On Tue, 30 Jan 2007 22:04:47 +0100, Jérôme Muffat-Méridol wrote:
I meant to stay away from this discussion, after all I haven't
contributed anything yet...
But from what I read, I think I'll stay away from this library. You guys
know your subject really well and this library is most probably the main
reference on the subject. So, it would seem like a logical package to
look at for any application that wants to do anything remotely related
I don't mean to scare anyone off, and I have only contributed a few minor
suggestions and a sprinkling of code to PanoTools, so obviously my
thoughts are my own. However, I think you'll find that the main
contributors are all decent people, who just want the license they
contribute under respected. It's as simple as the old school yard adage:
if you take, give back.
But then, if there is any chance that the software could make a penny,
then the use of your library might simply jeopardize the whole business.
This last comment about what constitutes a subterfuge and what doesn't
is very scary, I bet that if you pay your lawyer enough, then any use of
panotools (even through fork/exec) could be presented as a subterfuge
and the "offending" software would have to fall into open source.
Those are RMS's words, not mine, but they do point out that getting
around the license with technical arguments isn't productive. It's
not productive legally, but moreover it's not productive for the
I'm worried that such a lawyer might even sue people doing similar
features who would have learned the techniques from reading your code.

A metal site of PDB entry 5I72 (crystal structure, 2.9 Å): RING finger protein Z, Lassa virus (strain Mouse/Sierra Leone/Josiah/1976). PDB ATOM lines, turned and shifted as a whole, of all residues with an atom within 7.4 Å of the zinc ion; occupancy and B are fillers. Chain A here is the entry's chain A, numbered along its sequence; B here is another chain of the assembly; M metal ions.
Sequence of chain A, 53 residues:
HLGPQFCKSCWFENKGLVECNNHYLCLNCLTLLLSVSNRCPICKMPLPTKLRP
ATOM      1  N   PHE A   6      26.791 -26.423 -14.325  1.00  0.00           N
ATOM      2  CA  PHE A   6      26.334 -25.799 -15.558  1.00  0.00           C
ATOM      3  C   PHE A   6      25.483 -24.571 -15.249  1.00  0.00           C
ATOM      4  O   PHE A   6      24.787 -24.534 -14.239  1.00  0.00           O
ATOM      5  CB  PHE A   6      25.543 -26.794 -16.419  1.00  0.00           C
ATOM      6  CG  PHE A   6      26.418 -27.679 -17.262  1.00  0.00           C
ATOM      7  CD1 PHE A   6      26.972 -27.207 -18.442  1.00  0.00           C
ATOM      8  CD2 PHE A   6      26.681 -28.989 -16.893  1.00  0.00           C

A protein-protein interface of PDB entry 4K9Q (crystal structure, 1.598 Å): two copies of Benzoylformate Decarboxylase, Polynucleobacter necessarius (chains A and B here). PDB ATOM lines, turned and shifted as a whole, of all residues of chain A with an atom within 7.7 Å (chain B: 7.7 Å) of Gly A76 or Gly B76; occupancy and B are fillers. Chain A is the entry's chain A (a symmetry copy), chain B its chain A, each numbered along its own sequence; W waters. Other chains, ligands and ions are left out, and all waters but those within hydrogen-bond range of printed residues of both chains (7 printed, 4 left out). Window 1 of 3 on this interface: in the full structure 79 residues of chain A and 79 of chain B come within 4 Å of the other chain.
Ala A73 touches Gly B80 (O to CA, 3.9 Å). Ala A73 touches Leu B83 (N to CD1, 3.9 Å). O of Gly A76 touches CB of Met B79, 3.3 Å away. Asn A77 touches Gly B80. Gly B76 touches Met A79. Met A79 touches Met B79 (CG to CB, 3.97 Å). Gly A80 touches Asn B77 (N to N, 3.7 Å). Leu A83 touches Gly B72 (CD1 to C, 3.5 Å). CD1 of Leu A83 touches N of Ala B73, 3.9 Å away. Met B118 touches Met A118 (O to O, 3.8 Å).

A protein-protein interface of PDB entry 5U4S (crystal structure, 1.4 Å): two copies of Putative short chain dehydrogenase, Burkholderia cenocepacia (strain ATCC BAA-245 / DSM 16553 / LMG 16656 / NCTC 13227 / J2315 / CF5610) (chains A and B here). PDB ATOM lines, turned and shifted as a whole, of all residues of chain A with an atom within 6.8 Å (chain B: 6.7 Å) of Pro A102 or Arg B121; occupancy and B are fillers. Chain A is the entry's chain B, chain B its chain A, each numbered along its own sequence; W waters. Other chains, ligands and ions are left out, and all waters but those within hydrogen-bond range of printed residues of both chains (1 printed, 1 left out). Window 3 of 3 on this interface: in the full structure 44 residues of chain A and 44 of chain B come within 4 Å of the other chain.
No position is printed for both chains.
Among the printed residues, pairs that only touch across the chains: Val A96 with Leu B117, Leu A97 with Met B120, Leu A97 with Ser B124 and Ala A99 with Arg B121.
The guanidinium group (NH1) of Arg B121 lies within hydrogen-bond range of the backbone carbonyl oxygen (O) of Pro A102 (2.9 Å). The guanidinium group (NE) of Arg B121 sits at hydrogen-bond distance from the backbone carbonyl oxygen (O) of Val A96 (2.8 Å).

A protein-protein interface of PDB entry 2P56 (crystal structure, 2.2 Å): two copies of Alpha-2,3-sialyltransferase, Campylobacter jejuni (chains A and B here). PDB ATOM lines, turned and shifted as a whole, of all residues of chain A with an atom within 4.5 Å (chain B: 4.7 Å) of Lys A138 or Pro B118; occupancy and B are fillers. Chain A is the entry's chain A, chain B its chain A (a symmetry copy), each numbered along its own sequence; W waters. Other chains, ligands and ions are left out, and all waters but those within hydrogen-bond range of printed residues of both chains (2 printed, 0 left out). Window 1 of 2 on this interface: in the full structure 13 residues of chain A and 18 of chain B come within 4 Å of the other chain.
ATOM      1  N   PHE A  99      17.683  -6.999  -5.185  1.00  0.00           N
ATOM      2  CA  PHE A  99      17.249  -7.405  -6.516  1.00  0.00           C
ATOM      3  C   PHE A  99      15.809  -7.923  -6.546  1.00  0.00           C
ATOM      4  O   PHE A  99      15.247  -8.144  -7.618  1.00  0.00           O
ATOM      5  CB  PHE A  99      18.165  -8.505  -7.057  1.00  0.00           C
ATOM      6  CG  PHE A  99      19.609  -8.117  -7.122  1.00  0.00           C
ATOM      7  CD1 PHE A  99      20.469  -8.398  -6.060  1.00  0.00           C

The only intent here is to respect the terms of the license, which
aren't that extreme. They don't, for instance, prohibit anyone from
making money off the library (nor should they, IMO). This is not some
vague and ominous "Intellectual Property" cloud such as the one iPix
had hanging over this field for years (and which no doubt someone else
will take up as soon as they buy the rights to that IP at the yard
sale). There is no patenting of software ideas, no control over how
you use the software, no "protection money" racket if you build it
using >180 deg images, etc. It's truly simple: if you want to use the
code to make your program, you must contribute your addition under the
same license, or follow the rule of using fork/exec to keep them
separate. That's really it.
Some people can afford to donate their time, some people can't. I would
have hoped that you guys would be able to find a less hardline position
where, for example, those who make money out of linking panotools might
contribute some $ to help run the initiative. After all, non-profit
doesn't mean no-income.
People who donate their time to GPL projects typically do it because of
the sense that they are contributing to a greater good, that their
contributions will remain open and free, and that others who add to
their improvements will donate those improvements back in kind.
There's nothing sinister about it. That's what motivates me in the
free software projects I contribute to.
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